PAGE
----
Many thanks for your patience. There are a few ways in which an employer may try and make changes to an employee’s contract of employment. These are by:
· Receiving the employee’s express consent to the changes.
· Forcefully introducing the changes (called 'unilateral change of contract').
· Giving the employee notice to terminate their current contract and then offer them immediate re-engagement under a new contract that contains the new terms.
In this case they are potentially looking at the final option where they would terminate your employment under the SOSR argument and then re-engage you immediately under the new contracts.
As long as the employer has a sound business reason for dismissing an employee who refuses to accept a change in terms, it should be able to establish SOSR and make it a fair dismissal.
A dismissal following a failure to agree to a change in terms will almost always be unfair where the employer has failed to follow a procedure of any kind or consulted with employees over the proposed changes, even where the business is faced with financial problems which means that time is of the essence. So if there are sound financial reasons for the changes, there has been a reasonable procedure to try and agree to the changes and consultations but agreement has not been reached, it is possible to eventually force the changes through.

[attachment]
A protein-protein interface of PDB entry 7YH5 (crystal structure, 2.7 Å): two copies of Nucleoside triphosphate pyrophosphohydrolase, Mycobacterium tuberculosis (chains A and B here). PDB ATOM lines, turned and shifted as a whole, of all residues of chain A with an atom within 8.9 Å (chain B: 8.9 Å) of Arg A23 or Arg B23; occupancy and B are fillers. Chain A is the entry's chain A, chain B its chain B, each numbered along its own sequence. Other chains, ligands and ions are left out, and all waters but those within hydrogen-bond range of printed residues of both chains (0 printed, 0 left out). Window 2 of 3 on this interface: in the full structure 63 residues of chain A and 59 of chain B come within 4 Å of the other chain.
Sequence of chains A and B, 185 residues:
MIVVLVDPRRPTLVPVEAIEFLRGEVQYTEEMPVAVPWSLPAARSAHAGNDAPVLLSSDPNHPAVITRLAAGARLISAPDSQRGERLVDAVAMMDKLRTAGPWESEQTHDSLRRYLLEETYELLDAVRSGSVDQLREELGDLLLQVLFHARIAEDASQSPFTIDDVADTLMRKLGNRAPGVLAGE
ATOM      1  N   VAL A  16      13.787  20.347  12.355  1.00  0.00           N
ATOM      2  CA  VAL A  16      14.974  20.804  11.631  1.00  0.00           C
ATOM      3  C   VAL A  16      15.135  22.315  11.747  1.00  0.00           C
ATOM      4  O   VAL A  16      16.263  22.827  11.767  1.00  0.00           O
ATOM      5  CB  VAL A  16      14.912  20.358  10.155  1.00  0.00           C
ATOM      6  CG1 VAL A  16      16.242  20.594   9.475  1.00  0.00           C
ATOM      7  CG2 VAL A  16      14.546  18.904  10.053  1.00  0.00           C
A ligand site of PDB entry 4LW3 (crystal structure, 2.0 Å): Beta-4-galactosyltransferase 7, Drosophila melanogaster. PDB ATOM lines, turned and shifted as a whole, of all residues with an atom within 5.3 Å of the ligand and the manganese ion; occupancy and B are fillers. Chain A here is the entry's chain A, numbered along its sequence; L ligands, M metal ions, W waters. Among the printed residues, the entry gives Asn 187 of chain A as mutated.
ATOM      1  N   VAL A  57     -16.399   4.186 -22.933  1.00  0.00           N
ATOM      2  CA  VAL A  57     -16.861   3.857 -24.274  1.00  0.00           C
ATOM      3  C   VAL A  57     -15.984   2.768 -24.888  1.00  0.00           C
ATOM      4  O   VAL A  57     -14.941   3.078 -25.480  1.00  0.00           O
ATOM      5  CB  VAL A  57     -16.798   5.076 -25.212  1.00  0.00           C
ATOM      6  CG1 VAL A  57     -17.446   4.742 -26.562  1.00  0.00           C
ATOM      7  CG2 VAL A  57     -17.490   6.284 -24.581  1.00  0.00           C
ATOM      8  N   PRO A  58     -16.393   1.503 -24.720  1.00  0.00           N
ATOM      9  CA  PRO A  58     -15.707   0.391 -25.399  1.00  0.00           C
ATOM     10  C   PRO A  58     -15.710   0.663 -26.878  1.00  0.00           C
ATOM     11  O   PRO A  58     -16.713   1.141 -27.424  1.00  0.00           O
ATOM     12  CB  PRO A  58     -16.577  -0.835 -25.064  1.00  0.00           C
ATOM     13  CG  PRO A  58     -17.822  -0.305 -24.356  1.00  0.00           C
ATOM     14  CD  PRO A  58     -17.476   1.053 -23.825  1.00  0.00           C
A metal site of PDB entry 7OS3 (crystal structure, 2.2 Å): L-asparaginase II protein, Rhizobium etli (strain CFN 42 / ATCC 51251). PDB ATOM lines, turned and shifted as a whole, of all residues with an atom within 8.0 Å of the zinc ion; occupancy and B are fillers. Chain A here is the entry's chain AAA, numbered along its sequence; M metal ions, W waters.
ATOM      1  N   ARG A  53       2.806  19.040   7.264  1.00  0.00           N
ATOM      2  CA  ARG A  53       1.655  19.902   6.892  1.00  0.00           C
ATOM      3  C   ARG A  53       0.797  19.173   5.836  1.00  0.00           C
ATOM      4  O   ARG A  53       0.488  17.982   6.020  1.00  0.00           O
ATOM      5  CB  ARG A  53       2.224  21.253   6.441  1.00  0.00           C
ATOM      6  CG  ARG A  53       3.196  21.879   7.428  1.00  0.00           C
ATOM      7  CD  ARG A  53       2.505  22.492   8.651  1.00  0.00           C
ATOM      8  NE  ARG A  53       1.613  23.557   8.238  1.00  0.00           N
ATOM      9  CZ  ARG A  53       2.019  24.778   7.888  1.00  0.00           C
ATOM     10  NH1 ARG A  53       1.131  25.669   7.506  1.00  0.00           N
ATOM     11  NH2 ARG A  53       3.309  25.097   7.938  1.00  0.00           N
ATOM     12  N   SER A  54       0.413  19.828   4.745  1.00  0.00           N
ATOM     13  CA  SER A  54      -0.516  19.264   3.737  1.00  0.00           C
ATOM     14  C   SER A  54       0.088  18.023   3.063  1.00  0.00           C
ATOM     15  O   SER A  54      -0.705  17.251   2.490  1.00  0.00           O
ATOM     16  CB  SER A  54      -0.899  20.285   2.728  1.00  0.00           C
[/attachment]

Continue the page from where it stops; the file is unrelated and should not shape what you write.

This is your basic legal position. I have more detailed advice for you in terms of the options you have on taking this further should you choose to do so anyway, which I wish to discuss so please take a second to leave a positive rating for the service so far (by selecting 3, 4 or 5 stars) and I can continue with that and answer any further questions you may have. Don’t worry, there is no extra cost and leaving a rating will not close the question and we can continue this discussion. Thank you